The Town of Mooresville this week revoked dozens of easement agreements it made with Time Warner Cable over the years because of concerns the company buried fiber optic lines outside the town’s right-of-way in some homeowners’ yards.
Utility companies are allowed to bury lines only within the town’s right-of-way along town-maintained streets, Town Attorney Steve Gambill said Friday at a Mooresville Board of Commissioners meeting.
Concerns arose after Mayor Miles Atkins said he saw a Time Warner Cable subcontractor burying lines outside his home on Academy Street, where the town doesn’t even have a right of way.
The town never established rights-of-way along many older streets where utilities built their lines above ground over the decades, including the historic district in which Atkins lives.
Such rights-of-way are more common in newer neighborhoods, Mooresville senior engineer Allison Kraft said. Town rights-of-way are established along streets in case the town needs, for instance, to add a sidewalk along it at some point, officials said.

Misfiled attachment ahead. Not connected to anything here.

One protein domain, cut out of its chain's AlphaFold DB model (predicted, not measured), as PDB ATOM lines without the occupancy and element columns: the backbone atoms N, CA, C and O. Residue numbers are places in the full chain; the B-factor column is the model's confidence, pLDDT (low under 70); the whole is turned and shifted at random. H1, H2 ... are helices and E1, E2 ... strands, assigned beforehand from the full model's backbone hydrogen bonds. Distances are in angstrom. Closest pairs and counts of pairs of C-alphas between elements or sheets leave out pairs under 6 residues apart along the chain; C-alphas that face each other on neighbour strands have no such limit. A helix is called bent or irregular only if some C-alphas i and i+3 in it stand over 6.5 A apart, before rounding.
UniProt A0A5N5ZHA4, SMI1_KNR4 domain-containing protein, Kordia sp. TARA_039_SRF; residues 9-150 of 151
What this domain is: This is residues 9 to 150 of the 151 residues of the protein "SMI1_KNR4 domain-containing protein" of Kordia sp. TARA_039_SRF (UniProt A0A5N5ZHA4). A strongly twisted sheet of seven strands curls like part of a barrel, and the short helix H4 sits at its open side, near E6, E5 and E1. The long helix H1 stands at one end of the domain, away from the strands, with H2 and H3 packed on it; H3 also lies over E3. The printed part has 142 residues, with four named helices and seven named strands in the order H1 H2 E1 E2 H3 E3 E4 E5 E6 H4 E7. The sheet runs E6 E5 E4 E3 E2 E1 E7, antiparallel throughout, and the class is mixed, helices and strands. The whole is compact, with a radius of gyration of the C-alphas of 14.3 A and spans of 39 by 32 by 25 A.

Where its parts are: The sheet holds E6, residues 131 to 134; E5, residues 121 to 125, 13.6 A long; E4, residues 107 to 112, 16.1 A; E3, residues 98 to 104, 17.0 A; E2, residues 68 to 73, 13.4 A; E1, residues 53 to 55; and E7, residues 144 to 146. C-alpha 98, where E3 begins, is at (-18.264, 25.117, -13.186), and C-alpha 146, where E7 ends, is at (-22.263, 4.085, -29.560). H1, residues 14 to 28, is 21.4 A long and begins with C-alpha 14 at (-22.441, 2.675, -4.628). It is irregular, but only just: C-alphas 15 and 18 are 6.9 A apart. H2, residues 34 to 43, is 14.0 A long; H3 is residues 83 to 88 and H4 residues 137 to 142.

Kraft notified Time Warner Cable that the town has revoked all of its easement agreements with the company until the company can show it stayed within the town right-of-way on all of its projects. Time Warner Cable requested the agreements when it wanted to bury lines along streets, officials said.
The company must also show that an agreement existed with the town wherever it buried lines, Gambill said.
Time Warner Cable officials didn’t respond to a request by the Observer for comment on Friday.
Mooresville commissioner Mac Herring asked town staff to see whether the company built lines beyond the town right-of-way on Culp Street. He said he suspects the company went beyond the right-of-way there.
If a company buries a line beyond a town right-of-way in someone’s yard, the homeowner can sue the company for damages and demand that it remove the line, Gambill said.